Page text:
If you haven’t seen today’s new CCP Virus figures for the United States, you really need to take a look. Not only do they show (continuing) stunning declines in new cases and deaths nation-wide, they strongly reenforce my Saturday post arguments that the death toll from keeping the economy mainly closed longer than necessary (whatever your favorite definition) is pretty comparable to the toll being taken by the virus. So from a public health standpoint alone, as I emphasized, there’s at least a respectable argument for the fastest possible (again, insert your favorite definition) re-opening.
To recap, that previous post challenged one argument claiming that the numbers of Americans being lost each day to the CCP Virus (at the point that argument appeared, 2,763), was dwarfing even the daily deaths recorded during America’s major wars. The author, Tim Mullaney, was right – but vastly under-counted fatalities from various forms of economic privation. As I noted, these kinds of deaths are much harder to count and even estimate than virus-related deaths (although the latter pose big methodology problems, too). But any reasonable person would conclude that both kinds of death are substantial, and that the economy versus public health framework dominating the national debate was dangerously simplistic and even stupid.
Of course, a few days have passed since the 2,763 death rate was recorded (on April 15, as it turns out – and in fact, that day’s figure has now been revised down to 2,751 according to this Washington Post count – the source of all the virus deaths data used in this post). And those few days have seen jaw-dropping progress in reducing deaths. Indeed, today, they’re all the way down to 521.
So therefore, if by some miracle, the CCP Virus was wiped out today, and all further deaths prevented, the 42,384 total national fatalities reported during the 53-day period since the first virus victim was recorded on February 29 would come to 800 per day. A horrendous number to be sure. But it’s reasonable to assume that this favorable trend will continue – at least until some unknowably strong second or third waves come. Moreover, the progress has been so impressive that it’s unlikely to be significantly affected by any of the under-counting problems identified by some health data specialists.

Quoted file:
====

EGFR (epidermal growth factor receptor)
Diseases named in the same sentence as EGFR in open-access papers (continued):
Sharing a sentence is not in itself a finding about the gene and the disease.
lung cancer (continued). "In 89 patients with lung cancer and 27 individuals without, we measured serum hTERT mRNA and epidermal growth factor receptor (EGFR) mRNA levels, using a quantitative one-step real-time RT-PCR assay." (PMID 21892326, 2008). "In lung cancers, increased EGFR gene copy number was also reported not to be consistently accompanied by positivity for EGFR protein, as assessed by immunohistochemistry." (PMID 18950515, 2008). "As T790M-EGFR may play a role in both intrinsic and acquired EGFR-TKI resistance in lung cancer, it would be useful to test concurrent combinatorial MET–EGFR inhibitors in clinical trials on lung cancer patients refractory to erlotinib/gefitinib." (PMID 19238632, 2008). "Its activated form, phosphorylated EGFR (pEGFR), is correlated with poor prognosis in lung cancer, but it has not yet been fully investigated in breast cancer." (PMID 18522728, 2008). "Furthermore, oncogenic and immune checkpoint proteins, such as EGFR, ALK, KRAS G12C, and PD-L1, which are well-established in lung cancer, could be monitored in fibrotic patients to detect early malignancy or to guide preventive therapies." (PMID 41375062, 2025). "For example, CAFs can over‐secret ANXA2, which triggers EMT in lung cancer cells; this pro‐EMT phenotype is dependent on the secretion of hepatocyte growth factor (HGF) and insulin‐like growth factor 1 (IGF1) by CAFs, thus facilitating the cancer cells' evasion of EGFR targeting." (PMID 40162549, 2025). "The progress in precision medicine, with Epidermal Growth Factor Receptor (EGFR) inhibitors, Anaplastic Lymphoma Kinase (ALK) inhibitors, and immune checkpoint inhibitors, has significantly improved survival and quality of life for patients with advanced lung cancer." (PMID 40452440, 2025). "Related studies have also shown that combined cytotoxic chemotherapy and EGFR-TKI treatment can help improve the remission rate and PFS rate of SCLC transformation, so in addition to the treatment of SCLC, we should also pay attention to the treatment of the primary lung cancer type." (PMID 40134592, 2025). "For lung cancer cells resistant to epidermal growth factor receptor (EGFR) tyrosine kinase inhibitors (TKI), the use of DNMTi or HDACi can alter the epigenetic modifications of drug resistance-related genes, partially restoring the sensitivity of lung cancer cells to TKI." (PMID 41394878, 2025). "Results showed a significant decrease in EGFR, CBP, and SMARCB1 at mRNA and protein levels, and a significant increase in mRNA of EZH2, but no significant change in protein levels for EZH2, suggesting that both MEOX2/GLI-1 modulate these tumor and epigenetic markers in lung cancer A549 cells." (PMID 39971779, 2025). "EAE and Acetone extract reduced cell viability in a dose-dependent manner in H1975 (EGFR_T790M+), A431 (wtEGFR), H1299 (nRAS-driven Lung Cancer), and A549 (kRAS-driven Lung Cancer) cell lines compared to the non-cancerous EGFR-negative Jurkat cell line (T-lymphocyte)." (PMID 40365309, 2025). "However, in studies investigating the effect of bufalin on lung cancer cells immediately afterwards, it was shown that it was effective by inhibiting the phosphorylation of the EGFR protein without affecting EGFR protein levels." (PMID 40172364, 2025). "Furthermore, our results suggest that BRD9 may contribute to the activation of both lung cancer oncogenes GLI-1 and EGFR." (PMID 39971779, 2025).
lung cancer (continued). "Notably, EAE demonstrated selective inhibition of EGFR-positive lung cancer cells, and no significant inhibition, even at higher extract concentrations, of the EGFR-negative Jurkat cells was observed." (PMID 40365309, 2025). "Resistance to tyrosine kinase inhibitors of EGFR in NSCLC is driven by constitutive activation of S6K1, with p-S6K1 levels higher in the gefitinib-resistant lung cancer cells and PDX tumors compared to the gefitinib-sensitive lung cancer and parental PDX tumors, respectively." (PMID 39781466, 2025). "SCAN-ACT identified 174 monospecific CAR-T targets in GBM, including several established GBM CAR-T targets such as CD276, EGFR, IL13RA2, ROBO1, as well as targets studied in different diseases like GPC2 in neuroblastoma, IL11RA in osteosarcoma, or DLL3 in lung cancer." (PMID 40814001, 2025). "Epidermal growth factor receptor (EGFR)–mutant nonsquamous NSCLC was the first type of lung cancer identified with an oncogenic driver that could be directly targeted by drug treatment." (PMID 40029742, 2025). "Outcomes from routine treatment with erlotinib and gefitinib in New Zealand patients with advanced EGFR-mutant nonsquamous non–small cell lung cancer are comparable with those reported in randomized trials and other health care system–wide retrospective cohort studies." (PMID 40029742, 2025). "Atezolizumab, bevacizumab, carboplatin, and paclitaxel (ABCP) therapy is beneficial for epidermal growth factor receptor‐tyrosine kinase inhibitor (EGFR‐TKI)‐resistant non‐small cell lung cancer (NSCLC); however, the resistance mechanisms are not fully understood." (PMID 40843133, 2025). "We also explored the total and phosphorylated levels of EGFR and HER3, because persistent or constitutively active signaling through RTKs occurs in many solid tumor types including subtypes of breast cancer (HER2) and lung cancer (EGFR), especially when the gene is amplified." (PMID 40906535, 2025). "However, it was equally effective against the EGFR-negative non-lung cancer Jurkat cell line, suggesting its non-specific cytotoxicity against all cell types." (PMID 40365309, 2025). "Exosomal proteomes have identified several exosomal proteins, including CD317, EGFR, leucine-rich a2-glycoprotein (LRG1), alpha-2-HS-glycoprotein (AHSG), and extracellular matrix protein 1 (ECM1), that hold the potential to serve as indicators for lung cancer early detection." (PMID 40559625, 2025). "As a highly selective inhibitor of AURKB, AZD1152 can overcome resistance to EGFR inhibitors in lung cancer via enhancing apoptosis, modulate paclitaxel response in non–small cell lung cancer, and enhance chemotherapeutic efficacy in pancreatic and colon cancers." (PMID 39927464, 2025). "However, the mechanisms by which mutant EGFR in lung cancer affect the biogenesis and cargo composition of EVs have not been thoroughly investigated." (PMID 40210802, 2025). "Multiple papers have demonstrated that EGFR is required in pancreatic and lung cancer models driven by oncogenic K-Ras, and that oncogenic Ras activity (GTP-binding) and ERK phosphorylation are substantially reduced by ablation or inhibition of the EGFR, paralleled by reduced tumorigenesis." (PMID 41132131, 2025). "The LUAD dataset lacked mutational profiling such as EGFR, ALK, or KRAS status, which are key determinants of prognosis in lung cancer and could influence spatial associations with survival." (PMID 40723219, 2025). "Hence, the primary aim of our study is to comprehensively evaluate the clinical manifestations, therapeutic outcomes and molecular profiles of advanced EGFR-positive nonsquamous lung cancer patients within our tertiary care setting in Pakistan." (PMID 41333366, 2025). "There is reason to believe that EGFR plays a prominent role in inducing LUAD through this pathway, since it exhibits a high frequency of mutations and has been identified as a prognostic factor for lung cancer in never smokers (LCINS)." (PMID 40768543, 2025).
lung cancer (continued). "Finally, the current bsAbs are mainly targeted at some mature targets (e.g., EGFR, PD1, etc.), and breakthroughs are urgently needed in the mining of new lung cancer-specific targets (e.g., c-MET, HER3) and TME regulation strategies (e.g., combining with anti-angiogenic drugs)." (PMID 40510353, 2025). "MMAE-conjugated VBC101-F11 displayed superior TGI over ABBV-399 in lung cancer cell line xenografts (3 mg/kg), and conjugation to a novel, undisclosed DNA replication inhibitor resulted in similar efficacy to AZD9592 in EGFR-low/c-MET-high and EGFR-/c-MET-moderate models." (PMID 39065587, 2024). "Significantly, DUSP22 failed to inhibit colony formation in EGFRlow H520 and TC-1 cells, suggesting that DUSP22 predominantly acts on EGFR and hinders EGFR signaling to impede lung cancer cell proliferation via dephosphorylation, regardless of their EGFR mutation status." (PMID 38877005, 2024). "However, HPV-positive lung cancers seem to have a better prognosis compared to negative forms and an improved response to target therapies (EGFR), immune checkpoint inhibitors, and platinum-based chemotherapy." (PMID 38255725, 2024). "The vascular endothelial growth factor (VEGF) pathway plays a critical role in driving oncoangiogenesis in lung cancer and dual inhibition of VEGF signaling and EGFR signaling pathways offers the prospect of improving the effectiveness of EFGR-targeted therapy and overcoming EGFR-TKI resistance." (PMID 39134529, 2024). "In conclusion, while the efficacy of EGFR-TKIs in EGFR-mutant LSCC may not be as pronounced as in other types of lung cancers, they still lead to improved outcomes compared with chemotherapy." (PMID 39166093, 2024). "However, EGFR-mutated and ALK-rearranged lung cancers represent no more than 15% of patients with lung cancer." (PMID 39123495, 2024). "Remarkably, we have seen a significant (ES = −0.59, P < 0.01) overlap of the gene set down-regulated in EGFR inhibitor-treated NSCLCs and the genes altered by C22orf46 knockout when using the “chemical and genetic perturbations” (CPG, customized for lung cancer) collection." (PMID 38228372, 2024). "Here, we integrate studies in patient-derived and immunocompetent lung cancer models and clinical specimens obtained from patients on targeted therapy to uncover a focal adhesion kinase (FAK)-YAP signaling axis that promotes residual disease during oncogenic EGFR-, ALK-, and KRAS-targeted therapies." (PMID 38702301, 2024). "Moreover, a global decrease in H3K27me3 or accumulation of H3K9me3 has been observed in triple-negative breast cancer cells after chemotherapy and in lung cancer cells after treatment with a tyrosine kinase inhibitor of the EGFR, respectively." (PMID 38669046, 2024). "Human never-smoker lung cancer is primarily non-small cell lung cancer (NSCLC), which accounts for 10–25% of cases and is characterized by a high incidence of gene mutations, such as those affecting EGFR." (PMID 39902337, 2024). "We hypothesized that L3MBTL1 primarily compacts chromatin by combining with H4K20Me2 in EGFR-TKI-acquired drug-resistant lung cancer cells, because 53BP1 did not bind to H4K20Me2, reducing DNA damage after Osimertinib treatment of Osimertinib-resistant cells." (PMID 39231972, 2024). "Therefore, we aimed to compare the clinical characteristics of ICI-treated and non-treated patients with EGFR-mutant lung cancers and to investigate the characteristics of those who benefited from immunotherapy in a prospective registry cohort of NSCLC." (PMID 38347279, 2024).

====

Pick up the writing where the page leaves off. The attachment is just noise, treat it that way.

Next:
If these assumptions are true, then the current daily virus death toll is still way above that of daily military deaths suffered during World War II (240). It’s also way above the latest figures we have for daily American suicides (132). But it’s not that far above the most recent (and so far unchallenged) estimate for daily deaths from poverty (685). And when you combine those two figures, you get 817 daily deaths – above the current daily virus toll.
Still skeptical – largely because not all the suicide deaths are economic-induced? Then check out the best daily suicide attempts number available – 3,836. At least some meaningful share of these surely resulted from economic despair, and the only reasons they didn’t become actual fatalities were either incompetence or some timely intervention or simple luck. They speak volumes about the power and mental health effects of economic despair. And while we’re on the topic of despair, don’t forget opioid overdoses, either. Many of them have been closely linked with economic stress, and the latest numbers show them running at 128 per day.
Finally – and a big shout-out to Facebook friend Clare Goldsberry for pointing this development out: Reports keep coming in that many significant medical problems are going untreated because of the CCP Virus drain on the healthcare system. Here’s just one example.
Do major uncertainties still surround all these numbers? You bet. But they leave two overriding points completely certain: Any economy restart over any time frame is going to kill a substantial number of Americans, and no one has any basis for claiming that the one will save significantly more lives than the other. If you read or listen to anyone coming down emphatically on one side or the other, I’d strongly advise you to turn the page, change the channel, or walk away.